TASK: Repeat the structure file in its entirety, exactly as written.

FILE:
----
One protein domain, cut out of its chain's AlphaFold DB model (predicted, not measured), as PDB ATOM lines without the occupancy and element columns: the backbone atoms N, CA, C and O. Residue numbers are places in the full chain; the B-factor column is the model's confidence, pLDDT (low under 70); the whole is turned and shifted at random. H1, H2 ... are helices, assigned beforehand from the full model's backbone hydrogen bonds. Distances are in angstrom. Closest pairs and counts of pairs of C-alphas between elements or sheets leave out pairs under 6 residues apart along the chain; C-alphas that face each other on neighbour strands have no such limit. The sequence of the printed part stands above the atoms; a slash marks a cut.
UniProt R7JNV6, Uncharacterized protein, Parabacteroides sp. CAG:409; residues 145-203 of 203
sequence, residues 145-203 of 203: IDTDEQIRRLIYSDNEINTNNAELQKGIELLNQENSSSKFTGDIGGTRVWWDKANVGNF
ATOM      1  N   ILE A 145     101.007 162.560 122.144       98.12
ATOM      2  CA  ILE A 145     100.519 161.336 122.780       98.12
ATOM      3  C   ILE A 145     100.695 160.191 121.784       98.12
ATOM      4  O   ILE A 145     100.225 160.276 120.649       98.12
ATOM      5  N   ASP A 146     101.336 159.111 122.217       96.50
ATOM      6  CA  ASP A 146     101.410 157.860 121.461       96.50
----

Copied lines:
One protein domain, cut out of its chain's AlphaFold DB model (predicted, not measured), as PDB ATOM lines without the occupancy and element columns: the backbone atoms N, CA, C and O. Residue numbers are places in the full chain; the B-factor column is the model's confidence, pLDDT (low under 70); the whole is turned and shifted at random. H1, H2 ... are helices, assigned beforehand from the full model's backbone hydrogen bonds. Distances are in angstrom. Closest pairs and counts of pairs of C-alphas between elements or sheets leave out pairs under 6 residues apart along the chain; C-alphas that face each other on neighbour strands have no such limit. The sequence of the printed part stands above the atoms; a slash marks a cut.
UniProt R7JNV6, Uncharacterized protein, Parabacteroides sp. CAG:409; residues 145-203 of 203
sequence, residues 145-203 of 203: IDTDEQIRRLIYSDNEINTNNAELQKGIELLNQENSSSKFTGDIGGTRVWWDKANVGNF
ATOM      1  N   ILE A 145     101.007 162.560 122.144       98.12
ATOM      2  CA  ILE A 145     100.519 161.336 122.780       98.12
ATOM      3  C   ILE A 145     100.695 160.191 121.784       98.12
ATOM      4  O   ILE A 145     100.225 160.276 120.649       98.12
ATOM      5  N   ASP A 146     101.336 159.111 122.217       96.50
ATOM      6  CA  ASP A 146     101.410 157.860 121.461       96.50